An indictment filed by the US Attorney’s Office, accusing a Sri Lankan businessman and five others of defrauding victims of over US$ 50 million, gives insight into an elaborate scheme involving shell companies as well as domestic and international bank accounts. The Sunday Times obtained a copy of the 22-page indictment filed in December 2016, [...]


Lankan, 5 others indicted in US for alleged $50m fraud

Racket involving shell companies as well as domestic and international bank accounts

Rienzie Edwards: An investment banker and property owner

An indictment filed by the US Attorney’s Office, accusing a Sri Lankan businessman and five others of defrauding victims of over US$ 50 million, gives insight into an elaborate scheme involving shell companies as well as domestic and international bank accounts.

The Sunday Times obtained a copy of the 22-page indictment filed in December 2016, against Rienzi [sic] Edwards, Michael Jacobs, Ruby Handler-Jacobs, F.K. Ho, Lawrence Lester and Rachel Gendreau from the US Attorney’s Office. The records are unsealed. The indictment alleges that an unspecified percentage of the US$ 50 million the group is alleged to have swindled, was sent to bank accounts in Sri Lanka.

And, almost immediately after the victims wired their funds, Edwards, Jacobs, Handler-Jacobs and their co-conspirators, “caused the bulk of the funds to be transferred to various overseas bank accounts controlled by Edwards”.

In some cases, the investors’ funds were first moved to intermediary bank accounts in the United States controlled by Jacobs and Handler-Jacobs, before being sent to the overseas bank accounts. “In an attempt to further disguise the illegal nature, source, and ownership of the funds, Edwards, Jacobs and Handler-Jacobs typically provided a bogus description, for the purpose of the wire transfers, to the originating banks,” the indictment claims.

Apart from statutory allegations, the six suspects are charged with wire fraud; conspiracy to impersonate employees of the United States; impersonation of employees of the United States; aggravated identity theft; money laundering conspiracy; concealment money laundering; and transportation money laundering. They carry with them large fines and prison sentences.

Between June 2013 and August 2016, the co-conspirators are alleged to have orchestrated and executed a fraudulent high-yield investment deal known as the “Cities Upliftment Programme” (CUP). They falsely promised investors the CUP would generate extremely high investment returns, a portion of which would be used to help revitalise American cities recovering from the 2008 financial crisis. Their victims were in the US and around the world.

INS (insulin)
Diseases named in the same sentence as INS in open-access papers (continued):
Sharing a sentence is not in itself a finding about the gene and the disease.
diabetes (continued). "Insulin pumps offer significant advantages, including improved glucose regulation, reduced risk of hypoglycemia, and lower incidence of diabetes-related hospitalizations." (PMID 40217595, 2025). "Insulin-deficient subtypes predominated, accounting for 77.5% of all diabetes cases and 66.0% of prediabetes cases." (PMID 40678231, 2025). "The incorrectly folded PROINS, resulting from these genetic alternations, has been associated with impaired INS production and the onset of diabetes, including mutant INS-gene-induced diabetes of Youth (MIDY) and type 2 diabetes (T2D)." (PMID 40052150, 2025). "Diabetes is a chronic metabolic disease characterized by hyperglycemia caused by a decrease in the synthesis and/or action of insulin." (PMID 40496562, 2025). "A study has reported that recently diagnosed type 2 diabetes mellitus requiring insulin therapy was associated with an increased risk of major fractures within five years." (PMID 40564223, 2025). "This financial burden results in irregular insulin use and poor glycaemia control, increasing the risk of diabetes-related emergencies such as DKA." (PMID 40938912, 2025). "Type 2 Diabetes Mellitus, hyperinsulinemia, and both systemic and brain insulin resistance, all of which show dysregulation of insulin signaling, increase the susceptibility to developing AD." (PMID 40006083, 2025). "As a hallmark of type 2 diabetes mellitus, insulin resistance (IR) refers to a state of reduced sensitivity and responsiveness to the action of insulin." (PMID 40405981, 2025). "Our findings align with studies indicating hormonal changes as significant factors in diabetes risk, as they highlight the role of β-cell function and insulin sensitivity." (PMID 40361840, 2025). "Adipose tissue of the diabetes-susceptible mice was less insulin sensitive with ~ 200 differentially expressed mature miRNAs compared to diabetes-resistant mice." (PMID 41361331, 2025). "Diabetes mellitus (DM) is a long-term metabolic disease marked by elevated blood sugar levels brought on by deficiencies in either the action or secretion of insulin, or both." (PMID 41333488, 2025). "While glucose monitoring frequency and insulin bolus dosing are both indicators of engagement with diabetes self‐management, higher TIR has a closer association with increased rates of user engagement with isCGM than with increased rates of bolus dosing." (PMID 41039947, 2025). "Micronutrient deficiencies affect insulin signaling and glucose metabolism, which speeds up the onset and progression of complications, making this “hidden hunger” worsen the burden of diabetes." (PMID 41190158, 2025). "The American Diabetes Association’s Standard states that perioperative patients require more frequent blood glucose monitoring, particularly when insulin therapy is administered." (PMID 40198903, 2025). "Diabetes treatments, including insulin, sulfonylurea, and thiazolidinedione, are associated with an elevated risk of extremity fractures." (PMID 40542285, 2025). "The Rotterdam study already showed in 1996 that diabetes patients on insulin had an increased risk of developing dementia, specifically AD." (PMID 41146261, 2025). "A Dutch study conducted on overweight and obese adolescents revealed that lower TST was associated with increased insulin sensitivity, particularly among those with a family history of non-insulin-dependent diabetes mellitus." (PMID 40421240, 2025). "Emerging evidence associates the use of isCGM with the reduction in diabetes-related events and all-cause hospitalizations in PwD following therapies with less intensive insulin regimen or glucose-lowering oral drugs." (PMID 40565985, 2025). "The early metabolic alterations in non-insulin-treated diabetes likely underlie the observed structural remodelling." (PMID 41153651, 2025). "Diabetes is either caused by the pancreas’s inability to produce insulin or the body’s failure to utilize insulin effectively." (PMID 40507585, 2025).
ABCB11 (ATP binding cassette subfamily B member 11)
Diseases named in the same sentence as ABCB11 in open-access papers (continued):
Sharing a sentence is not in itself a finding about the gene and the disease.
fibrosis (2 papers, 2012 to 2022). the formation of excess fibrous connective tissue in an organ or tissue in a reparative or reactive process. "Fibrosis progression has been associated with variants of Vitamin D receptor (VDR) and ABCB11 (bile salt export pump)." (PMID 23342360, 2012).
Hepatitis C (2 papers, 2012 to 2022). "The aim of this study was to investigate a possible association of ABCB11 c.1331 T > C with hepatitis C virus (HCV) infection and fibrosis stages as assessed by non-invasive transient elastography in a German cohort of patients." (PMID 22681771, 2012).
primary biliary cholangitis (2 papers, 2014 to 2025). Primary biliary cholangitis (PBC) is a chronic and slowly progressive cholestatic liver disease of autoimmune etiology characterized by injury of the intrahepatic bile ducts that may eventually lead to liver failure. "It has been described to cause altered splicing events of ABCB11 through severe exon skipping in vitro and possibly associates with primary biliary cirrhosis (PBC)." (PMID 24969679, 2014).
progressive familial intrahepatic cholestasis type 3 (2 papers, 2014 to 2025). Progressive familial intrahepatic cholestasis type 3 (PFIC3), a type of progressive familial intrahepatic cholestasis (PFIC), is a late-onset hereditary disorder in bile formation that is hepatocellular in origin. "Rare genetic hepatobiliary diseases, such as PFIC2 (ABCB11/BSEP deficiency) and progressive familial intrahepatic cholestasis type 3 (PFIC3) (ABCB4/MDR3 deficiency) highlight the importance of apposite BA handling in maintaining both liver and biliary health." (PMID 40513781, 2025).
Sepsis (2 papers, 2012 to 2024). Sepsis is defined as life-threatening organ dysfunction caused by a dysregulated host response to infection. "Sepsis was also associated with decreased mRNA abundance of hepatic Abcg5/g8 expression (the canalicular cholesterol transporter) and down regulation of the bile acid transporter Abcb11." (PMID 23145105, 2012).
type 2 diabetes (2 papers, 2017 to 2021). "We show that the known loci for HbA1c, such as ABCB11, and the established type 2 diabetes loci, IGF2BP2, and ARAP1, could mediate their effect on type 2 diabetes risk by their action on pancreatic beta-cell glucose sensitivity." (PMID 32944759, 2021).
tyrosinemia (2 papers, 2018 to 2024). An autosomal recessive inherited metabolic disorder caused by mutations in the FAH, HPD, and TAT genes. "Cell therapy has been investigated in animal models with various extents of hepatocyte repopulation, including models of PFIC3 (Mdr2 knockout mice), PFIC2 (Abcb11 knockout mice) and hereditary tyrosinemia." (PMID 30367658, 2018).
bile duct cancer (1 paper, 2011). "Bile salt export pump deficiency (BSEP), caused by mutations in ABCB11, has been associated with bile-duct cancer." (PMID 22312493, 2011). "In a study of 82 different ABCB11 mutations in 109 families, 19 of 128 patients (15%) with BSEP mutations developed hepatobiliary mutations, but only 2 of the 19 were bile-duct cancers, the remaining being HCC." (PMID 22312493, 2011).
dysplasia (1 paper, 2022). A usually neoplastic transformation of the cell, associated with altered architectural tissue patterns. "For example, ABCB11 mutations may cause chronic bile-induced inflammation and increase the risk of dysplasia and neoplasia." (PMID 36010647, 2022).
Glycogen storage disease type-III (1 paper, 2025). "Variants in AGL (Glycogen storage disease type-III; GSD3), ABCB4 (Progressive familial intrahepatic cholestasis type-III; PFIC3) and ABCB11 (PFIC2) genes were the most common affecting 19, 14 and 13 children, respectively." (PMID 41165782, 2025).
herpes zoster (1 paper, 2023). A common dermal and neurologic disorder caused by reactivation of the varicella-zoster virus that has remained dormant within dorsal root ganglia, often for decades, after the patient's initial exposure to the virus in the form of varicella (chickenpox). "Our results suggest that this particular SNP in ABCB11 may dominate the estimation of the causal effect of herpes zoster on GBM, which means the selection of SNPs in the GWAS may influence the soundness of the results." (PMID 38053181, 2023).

The suspects caused CUP investors “to wire over US$ 50 million to various bank accounts located in the United States, Hong Kong and Sri Lanka,” the indictment maintains. “Many of the victims’ wire transfers were sent to or, through Manhattan”.

Investors were allegedly duped into believing the CUP was operated by the Federal Reserve Bank of New York (New York Fed) and that, investments would be guaranteed by the US Government. The suspects created and sent them counterfeit New York Fed materials bearing the names of real New York Fed officials. Some “even went so far as to pretend to be New York Fed officials, in order to convince victims to invest in the CUP”.

“Instead of keeping the CUP investors’ funds in escrow accounts and using the funds to generate the promised high returns, the defendants simply stole the victims’ money,” holds the indictment. “The proceeds of the CUP scam were then laundered by certain defendants through various domestic and international bank accounts held by shell companies controlled by the defendants”.

Throughout the relevant period, Mr Edwards was a Sri Lankan national residing in Sri Lanka. The Jacobs were US citizens living in New Mexico. F.K. Ho was a Singaporean living in his home country. Lawrence Lester was an American residing in Washington State, while Gendreau was also American and lived in Illinois.

The CUP scheme was principally devised by Edwards, with the assistance of Jacobs and Handler-Jacobs, and marketed to investors in the United States and foreign countries through various brokers, the indictment records. It was pitched to investors as “a highly exclusive, invitation-only, public-private investment partnership designed to raise capital and generate large returns through an unspecified ‘trading programme’ operated by the New York Fed”.

Although their pitch varied from investor to investor, they typically represented that, if an individual invested US$ 1 million into the CUP programme, their principal investment would generate returns of US$ 2 million per day for 74 banking days, or US$ 150 million total, of which, the investor would receive US$ 75 million. The other half would go towards the crisis-struck American cities.

The indictment points to numerous lies and misrepresentations by the co-conspirators. For instance, they made it out to seem that the investments were risk-free, because they were guaranteed by the US Government through purported “sovereign guarantees” issued by the cities, to which half of the investment returns were to be directed.

“In some cases, the defendants offered additional inducements to convince victims to invest, for instance, by claiming the returns would not be subject to United States income taxes or that, foreign investors would receive green cards for themselves and their family members,” the indictment describes. “In other cases, the defendants personally vouched for the legitimacy of the CUP programme, for instance, by claiming that, either they or their family members had invested in the CUP programme and received returns.”